K2 lies in the northwestern Karakoram Range. The Tarim sedimentary basin borders the range on the north and the Lesser Himalayas on the south. Melt waters from vast glaciers, such as those south and east of K2, feed agriculture in the valleys and contribute significantly to the regional fresh-water supply. The Karakoram Range lies along the southern edge of the Eurasian tectonic plate and is made up of ancient sedimentary rocks (more than 390 million years old). Those strata were folded and thrust-faulted, and granite masses were intruded, when the Indian plate collided with Eurasia, beginning more than 100 million years ago.
K2 is only ranked 22nd by topographic prominence, a measure of a mountain's independent stature, because it is part of the same extended area of uplift (including the Karakoram, the Tibetan Plateau, and the Himalaya) as Mount Everest, in that it is possible to follow a path from K2 to Everest that goes no lower than 4,594 metres (15,072 ft), at Mustang Lo. Many other peaks which are far lower than K2 are more independent in this sense.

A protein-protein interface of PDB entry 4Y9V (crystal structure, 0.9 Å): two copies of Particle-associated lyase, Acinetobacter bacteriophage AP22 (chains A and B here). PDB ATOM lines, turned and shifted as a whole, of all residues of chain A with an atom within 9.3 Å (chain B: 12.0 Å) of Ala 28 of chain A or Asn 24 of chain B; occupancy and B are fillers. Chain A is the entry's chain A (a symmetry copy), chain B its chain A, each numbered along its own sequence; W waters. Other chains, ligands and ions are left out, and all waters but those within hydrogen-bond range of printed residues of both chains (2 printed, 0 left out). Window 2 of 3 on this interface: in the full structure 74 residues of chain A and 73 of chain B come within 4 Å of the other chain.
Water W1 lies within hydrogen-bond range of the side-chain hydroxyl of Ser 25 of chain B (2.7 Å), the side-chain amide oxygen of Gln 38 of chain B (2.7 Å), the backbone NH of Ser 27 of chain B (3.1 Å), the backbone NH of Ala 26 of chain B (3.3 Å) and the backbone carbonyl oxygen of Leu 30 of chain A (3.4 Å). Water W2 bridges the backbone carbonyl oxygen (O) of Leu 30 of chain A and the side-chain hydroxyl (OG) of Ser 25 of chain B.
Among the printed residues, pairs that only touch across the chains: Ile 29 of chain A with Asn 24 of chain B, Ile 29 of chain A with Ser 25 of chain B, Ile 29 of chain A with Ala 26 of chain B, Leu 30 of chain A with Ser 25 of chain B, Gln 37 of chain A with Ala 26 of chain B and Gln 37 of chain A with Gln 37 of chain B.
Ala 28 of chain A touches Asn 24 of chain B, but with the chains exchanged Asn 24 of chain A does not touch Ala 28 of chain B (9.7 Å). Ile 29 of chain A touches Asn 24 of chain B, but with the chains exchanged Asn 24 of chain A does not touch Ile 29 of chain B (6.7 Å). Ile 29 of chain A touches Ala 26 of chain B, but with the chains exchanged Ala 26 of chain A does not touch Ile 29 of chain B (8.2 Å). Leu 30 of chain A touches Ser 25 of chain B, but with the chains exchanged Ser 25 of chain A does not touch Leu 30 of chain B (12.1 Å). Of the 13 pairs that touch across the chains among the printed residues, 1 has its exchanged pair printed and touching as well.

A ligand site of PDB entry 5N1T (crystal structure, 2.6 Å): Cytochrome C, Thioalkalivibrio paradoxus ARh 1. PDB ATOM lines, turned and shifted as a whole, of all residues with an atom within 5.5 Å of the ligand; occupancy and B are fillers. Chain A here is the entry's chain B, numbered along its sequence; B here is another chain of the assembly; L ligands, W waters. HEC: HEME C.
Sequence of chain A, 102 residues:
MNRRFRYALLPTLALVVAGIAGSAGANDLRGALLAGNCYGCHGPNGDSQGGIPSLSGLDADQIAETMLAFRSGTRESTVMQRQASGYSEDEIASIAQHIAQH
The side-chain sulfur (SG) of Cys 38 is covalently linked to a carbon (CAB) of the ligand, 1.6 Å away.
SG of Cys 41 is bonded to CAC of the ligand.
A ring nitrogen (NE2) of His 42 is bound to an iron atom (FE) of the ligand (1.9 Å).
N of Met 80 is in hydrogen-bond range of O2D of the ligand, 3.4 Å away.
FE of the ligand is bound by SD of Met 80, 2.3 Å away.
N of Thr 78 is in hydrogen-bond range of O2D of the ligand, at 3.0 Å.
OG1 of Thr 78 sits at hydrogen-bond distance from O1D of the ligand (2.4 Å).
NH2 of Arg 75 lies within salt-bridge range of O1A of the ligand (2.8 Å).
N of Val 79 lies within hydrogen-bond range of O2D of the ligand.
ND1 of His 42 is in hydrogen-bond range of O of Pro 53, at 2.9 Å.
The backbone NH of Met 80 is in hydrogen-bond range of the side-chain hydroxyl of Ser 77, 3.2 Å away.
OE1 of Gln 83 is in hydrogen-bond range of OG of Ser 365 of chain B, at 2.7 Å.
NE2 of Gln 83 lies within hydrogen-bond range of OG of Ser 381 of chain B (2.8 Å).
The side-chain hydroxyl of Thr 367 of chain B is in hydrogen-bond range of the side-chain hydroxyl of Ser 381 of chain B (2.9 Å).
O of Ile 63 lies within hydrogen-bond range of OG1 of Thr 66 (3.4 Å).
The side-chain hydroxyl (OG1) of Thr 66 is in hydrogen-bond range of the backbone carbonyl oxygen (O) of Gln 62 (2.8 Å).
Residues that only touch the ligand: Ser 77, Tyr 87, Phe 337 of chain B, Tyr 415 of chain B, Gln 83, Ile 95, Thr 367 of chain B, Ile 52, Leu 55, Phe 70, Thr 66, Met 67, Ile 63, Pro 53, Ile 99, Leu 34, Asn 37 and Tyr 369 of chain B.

However, K2 is notable for its local relief as well as its total height. It stands over 3,000 metres (9,800 ft) above much of the glacial valley bottoms at its base. More extraordinary is the fact that it is a consistently steep pyramid, dropping quickly in almost all directions. The north side is the steepest: there it rises over 3,200 metres (10,500 ft) above the K2 (Qogir) Glacier in only 3,000 metres (9,800 ft) of horizontal distance. In most directions, it achieves over 2,800 metres (9,200 ft) of vertical relief in less than 4,000 metres (13,000 ft).